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Proceedings Paper

Fluence- and time-dependant lysosomal and mitochondrial damage induced by LS11 PDT characterized with light scattering
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Paper Abstract

Light scattering from cells originates from sub-cellular organelles. Our measurements of angularly resolved light scattering have demonstrated that at 633 nm, the dominant scattering centers within EMT6 cells are mitochondria and lysosomes. To assess their specific contributions, we have used photodynamic therapy (PDT) to induce organelle-specific perturbations within intact cells. We have developed a coated sphere scattering model for mitochondrial swelling in response to ALA- and Pc 4-PDT, and in the case of Pc 4-PDT we have used this model to map the scattering responses into clonogenic cell survival. More recently, we demonstrated the ability to measure the size, scattering contribution, and refractive index of lysosomes within cells by exploiting the localization and high extinction of the photosensitizer LS11 and an absorbing sphere scattering model. Here we report on time- and fluence-dependant scattering measurements from cells treated with LS11-PDT. LS11-PDT causes rapid lysosomal disruption, as quantified by uptake of acridine orange, and can induce downstream effects including release of mitochondrial cytochrome c preceding the loss of mitochondrial membrane potential (Reiners et al., Cell Death Differ. 9:934, 2002). Using scattering and these various methods of analysis, we observed that the induction of lysosomal morphology changes requires a fluence significantly higher than that reported for cell killing. At lower fluences, we observe that at 1 h after irradiation there is significant mitochondrial swelling, consistent with the onset of cytochrome c-induced cell death, while the morphology of lysosomes remains unchanged. We also expand on the ideas of lysosomal staining to demonstrate the sensitivity of scattering measurements at different wavelengths to different organelle populations.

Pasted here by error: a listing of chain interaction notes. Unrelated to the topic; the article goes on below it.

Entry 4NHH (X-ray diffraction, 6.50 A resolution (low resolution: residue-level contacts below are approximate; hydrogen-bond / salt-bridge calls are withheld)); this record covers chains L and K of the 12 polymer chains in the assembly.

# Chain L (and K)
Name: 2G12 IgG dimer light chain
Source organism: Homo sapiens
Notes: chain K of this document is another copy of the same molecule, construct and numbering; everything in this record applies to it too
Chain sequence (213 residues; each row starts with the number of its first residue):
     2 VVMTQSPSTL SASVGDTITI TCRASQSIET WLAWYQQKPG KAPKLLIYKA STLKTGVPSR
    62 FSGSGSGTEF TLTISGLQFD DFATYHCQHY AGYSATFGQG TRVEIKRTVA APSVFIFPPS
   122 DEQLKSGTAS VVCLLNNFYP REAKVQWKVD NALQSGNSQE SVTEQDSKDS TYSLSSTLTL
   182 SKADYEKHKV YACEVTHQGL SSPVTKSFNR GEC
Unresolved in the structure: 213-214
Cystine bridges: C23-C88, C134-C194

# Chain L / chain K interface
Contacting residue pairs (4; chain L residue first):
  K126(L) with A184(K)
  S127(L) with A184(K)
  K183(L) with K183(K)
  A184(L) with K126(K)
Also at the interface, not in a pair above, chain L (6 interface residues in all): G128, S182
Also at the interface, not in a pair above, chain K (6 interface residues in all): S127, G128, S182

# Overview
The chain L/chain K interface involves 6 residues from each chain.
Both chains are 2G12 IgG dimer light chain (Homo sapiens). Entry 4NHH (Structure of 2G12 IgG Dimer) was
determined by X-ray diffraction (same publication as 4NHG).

Paper Details

Date Published: 16 February 2007
PDF: 11 pages
Proc. SPIE 6446, Biomedical Applications of Light Scattering, 64460F (16 February 2007); doi: 10.1117/12.697458
Show Author Affiliations
Jeremy D. Wilson, Univ. of Rochester (United States)
Thomas H. Foster, Univ. of Rochester (United States)


Published in SPIE Proceedings Vol. 6446:
Biomedical Applications of Light Scattering
Adam Wax; Vadim Backman, Editor(s)

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